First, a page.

iii. Is his evidence of good quality and consistent? Did the court notice anything particular in his demeanour? Did his previous statement(s) seriously contradict his evidence in court and if so, what is the explanation? How well or ill he fared in cross-examination. How does his version of the occurrence compare with the version of other eye-witnesses, if any? The circumstances of the case, including the medical evidence support the version given by the witness.
iv. If the witness sustained an injury in the occurrence at the hands of the same accused, was he likely to point his finger falsely at an innocent person?
v. Was the witness a natural witness? If he was a chance witness, is his explanation for his presence at the scene at the time in question reasonable?
vi. Is the version given by the witness such that it is likely to have happened in the light of the circumstances mentioned in section 114 and whether the version is probable in the circumstances?
vii. Did the eyewitness have any motive to implicate the accused falsely? Was he interested against the accused for any reason other than the particular assault referred to in the charge?
viii. If the eye witness is a close relation or friend of the victim, did he have any extraneous reason or motive to falsely implicate the accused in this incident?
ix. To what extent, if any, the version given by the eye witness is supported or contradicted by other evidence and circumstances arising in the case relating to motive for the crime, preparation, conduct of the accused, admissions of and admissible (relevant) confession of the accused.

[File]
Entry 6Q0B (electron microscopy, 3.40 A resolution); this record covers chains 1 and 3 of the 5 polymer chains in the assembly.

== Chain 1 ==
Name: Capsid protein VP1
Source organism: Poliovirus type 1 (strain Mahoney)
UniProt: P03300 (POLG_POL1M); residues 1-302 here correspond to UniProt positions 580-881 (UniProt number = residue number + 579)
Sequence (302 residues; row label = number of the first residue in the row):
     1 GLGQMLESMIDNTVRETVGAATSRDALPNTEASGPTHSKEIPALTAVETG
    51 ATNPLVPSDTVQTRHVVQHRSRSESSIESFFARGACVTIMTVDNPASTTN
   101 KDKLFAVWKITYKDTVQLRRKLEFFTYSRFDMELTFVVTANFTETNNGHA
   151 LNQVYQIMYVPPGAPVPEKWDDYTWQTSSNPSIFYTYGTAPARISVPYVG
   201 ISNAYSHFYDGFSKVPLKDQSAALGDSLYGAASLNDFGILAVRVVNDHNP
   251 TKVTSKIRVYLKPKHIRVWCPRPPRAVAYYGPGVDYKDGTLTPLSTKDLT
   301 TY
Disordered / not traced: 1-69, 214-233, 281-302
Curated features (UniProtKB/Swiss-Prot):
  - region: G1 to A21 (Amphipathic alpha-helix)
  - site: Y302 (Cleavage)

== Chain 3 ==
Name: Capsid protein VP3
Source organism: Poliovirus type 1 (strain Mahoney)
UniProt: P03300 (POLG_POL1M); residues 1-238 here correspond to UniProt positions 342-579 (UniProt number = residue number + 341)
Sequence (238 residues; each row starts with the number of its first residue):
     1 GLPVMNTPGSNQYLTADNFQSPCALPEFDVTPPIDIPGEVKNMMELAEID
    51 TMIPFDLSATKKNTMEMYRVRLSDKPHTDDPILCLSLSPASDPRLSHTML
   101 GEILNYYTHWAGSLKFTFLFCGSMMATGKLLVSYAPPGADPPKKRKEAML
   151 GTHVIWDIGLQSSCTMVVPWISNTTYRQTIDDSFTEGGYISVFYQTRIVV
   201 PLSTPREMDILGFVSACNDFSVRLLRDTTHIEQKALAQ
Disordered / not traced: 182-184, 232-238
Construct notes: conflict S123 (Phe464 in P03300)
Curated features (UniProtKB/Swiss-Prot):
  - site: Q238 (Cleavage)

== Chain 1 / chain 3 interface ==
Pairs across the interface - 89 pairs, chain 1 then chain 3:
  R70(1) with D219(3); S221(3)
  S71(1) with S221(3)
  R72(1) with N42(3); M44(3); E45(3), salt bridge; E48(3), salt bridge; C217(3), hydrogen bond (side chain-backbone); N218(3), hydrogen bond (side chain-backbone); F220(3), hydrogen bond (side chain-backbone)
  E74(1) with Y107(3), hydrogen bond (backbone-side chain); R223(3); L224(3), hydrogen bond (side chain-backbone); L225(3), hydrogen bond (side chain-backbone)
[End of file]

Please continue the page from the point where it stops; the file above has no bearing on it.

x. A close relation or friend of the victim who, though he was not present at the scene and hence did not watch the occurrence, might be persuaded to believe that it was the accused who caused injuries to the victim and to give evidence claiming to be an eyewitness; however if he had really seen the occurrence and identified the assailant, who was really not the accused, is it likely or probable that he would or could be persuaded to tell the police or give evidence that he saw the accused cause injuries to the victim since by such conduct he would be allowing the really guilty to escape; this would be so provided he did not have powerful extraneous reason such as strong enmity with the accused, to implicate him falsely, provided also that there is strong foundation laid for the theory of false implication.